First of all, even the word "torts" is not one that is ever used outside the halcyon days of first year of law school.  Instead one says "personal injury case".  So to see res ipsa loquitor a decade later was a precipitous journey way back to sitting in the back of Torts class at Howard University. 

So for all  1L students struggling through your classes.  It may seem unforeseeable but don't worry because one of these days those seemingly expendable legal dogmas will creep up on you when you least expect it!  

Monday, March 11, 2019

Paid by the Minute

Paid by the Minute - New California law says you must be paid by the minute

It started with fast food workers demanding higher wages. Now all workers across the nation have galvanized to win a $15 an hour minimum wage. In 2012, 200 fast food workers walked off the job to demand $15 hourly wages and union rights. What began as a fast food workers plight has become a global movement! Thanks to, now more than one in five workers is covered by $15 minimum wage.  Twenty-two million workers have won $68 million in raises.

The federal minimum wage is set at $7.25 an hour and has remained the same since 2009. According to the Associated Press, twenty states have minimum wage increases taking effect in 2019. Twenty-Nine states and the District of Columbia have set minimum wages above the federal level since 2009.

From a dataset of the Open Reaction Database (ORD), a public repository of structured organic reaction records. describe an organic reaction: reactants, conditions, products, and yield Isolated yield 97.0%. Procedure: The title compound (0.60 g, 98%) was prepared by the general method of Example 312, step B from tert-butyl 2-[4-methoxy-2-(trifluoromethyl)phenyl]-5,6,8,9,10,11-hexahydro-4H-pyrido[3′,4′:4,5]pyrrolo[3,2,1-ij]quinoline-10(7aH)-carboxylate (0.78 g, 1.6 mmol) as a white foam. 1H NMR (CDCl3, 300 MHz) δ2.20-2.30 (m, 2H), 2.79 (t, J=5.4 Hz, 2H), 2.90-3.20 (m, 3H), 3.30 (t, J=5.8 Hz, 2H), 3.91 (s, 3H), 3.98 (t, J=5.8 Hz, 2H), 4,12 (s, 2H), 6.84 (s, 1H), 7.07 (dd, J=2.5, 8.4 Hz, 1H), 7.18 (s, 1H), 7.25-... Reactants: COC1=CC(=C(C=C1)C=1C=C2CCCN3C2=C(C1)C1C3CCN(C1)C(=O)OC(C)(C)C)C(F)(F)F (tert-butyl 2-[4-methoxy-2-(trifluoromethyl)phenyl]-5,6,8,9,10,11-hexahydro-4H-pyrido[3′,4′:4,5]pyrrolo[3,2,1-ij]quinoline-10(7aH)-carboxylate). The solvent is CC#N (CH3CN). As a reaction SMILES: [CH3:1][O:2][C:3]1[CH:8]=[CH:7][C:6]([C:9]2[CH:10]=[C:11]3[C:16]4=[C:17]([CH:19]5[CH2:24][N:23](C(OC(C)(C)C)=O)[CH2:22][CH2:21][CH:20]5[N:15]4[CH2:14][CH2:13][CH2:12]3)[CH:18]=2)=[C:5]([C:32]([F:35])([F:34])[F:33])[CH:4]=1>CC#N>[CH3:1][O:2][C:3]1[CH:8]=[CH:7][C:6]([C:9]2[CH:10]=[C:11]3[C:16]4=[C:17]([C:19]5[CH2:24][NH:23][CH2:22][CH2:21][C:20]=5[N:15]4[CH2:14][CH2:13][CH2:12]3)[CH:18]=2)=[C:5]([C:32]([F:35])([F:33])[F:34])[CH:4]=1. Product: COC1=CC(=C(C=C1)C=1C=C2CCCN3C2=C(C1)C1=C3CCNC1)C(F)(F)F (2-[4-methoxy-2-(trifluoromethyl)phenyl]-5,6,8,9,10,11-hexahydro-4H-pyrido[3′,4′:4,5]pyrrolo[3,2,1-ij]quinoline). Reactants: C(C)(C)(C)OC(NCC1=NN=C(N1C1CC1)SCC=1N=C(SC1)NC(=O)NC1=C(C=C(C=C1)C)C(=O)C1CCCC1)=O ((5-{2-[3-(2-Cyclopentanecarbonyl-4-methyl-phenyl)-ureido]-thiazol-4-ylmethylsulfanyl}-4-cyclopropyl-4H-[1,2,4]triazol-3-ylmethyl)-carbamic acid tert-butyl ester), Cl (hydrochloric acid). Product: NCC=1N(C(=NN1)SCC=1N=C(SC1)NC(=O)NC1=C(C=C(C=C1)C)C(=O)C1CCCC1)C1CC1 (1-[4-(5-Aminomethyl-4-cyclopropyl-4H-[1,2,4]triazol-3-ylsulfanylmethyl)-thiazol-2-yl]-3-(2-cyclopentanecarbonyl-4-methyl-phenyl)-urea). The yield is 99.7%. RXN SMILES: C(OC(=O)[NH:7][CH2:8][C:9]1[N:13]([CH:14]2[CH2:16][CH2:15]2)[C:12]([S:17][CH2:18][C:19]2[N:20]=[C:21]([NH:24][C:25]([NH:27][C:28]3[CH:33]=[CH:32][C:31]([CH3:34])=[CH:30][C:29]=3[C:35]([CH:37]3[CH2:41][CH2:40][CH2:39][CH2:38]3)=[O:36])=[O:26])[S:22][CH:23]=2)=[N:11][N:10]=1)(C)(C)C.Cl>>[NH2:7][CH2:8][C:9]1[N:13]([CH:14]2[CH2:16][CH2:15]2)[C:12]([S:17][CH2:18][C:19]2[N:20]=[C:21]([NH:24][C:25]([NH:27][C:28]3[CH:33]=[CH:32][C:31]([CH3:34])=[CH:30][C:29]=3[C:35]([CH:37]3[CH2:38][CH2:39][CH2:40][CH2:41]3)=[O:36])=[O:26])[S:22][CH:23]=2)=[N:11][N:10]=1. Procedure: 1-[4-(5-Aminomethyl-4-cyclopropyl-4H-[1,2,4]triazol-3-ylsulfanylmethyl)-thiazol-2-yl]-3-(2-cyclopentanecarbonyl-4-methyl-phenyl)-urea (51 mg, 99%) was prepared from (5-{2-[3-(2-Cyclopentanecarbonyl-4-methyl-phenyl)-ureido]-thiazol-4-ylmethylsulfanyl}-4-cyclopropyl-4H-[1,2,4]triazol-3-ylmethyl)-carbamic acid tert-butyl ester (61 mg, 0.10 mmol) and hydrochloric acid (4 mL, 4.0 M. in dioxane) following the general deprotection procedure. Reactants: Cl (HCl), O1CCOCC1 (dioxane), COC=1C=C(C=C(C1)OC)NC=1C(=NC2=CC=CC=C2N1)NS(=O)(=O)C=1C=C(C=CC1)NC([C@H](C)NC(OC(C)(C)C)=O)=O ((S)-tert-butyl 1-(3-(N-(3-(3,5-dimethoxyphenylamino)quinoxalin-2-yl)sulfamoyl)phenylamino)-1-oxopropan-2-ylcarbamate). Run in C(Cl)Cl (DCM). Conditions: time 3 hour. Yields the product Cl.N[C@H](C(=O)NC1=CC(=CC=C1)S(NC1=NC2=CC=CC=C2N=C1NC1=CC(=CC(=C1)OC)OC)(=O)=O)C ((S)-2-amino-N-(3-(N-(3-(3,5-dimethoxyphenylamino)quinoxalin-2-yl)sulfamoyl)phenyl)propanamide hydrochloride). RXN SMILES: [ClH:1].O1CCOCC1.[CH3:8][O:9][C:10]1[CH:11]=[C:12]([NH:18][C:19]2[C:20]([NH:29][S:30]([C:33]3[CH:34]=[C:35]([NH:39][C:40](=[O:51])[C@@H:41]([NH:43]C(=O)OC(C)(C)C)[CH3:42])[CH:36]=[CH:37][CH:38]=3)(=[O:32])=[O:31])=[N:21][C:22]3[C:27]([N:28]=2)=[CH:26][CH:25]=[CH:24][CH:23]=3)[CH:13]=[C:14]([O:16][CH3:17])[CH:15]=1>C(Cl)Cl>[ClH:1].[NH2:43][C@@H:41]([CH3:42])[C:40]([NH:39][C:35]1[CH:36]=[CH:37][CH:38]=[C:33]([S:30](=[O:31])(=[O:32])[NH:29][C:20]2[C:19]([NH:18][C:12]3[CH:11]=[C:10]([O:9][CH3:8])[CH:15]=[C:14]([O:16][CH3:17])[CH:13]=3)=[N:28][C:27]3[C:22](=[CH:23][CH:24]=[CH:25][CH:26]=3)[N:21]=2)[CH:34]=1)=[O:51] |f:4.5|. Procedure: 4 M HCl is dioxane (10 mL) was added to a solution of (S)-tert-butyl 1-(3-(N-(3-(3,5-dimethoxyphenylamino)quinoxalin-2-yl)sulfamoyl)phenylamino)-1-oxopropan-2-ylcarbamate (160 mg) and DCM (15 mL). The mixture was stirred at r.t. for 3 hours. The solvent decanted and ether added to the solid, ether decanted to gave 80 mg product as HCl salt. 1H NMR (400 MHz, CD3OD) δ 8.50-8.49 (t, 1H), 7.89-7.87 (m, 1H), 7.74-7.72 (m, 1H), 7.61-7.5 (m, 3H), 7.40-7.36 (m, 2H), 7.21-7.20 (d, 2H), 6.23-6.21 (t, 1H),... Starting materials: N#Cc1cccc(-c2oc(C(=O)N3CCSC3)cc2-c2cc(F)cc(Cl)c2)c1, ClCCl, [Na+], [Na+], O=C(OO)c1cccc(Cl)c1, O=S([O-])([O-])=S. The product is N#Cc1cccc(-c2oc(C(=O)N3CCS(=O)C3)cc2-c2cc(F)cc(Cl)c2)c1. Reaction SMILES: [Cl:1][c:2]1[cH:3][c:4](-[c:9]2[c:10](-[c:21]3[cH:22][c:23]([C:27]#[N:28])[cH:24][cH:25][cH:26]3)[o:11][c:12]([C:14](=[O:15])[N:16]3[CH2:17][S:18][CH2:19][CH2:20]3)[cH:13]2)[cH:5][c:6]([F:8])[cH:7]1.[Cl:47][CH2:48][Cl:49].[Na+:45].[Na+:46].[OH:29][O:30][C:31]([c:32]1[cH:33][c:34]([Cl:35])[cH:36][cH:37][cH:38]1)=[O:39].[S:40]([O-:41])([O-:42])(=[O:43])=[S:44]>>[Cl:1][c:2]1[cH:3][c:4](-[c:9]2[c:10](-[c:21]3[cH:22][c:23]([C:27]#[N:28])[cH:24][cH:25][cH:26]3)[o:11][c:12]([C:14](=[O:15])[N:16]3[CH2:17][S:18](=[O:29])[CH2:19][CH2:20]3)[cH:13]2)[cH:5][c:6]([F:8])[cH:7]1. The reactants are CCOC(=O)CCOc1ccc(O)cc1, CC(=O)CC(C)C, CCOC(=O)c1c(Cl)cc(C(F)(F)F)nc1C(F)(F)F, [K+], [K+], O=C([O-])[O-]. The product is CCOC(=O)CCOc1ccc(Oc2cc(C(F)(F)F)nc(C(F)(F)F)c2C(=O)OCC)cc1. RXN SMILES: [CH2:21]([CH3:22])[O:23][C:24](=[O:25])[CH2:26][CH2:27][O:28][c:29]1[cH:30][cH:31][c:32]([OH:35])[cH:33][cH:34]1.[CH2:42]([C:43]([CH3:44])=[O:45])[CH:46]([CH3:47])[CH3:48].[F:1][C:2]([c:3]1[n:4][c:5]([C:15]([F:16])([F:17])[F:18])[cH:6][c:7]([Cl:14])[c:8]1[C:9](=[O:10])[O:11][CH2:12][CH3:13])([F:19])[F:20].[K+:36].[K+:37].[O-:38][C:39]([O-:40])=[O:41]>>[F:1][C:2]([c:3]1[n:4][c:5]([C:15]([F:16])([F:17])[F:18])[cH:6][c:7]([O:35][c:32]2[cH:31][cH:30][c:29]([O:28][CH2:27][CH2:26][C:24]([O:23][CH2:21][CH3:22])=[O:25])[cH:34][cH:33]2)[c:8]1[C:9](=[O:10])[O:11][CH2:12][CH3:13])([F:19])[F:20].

It is great to see that workers are getting an increase in their minimum hourly wage. But when you think about it, nowadays everything is tracked and pinpointed. Your location can be pinpointed and be off by just a few yards, if even that. Time also can be tracked by the millisecond, or even less than that. What then, if you work an extra 2 minutes at work? Shouldn’t you get paid for those extra two minutes?

California courts say yes! California Supreme Court departs from the doctrine of federal wage-and-hour de minimus doctrine that excuses the payment of wages for very small amounts of time that are irregular and administratively difficult for the employees to track. But nowadays time need not be difficult to track at all. According to the California Supreme Court, if the time can be captured, then it can and must be paid. This means that if you stay at work for an extra 2 minutes, then you must be paid for those extra two minutes!

But wait a minute!

There is one unexpected, small, minor, shall I say, minute problem with this ruling. This pay-by-the-minute ruling suggests that now your time at work cannot be rounded up. Rounding up of time is common and it is permissible under federal law. But if we are tracking by the minute, essentially tracking by the second, then rounding up seems to be de minimis.

Rounding up of your time at work becomes negligible and unnecessary. Think about it, for a minute or two and you will see that it makes sense. Or on second thought, if you live in California, use those extra few minutes instead and get back to work…. Because you get paid by the minute!

Monday, March 4, 2019

5 Reasons Why Jackson’s NeverLand Ranch Will Never Sell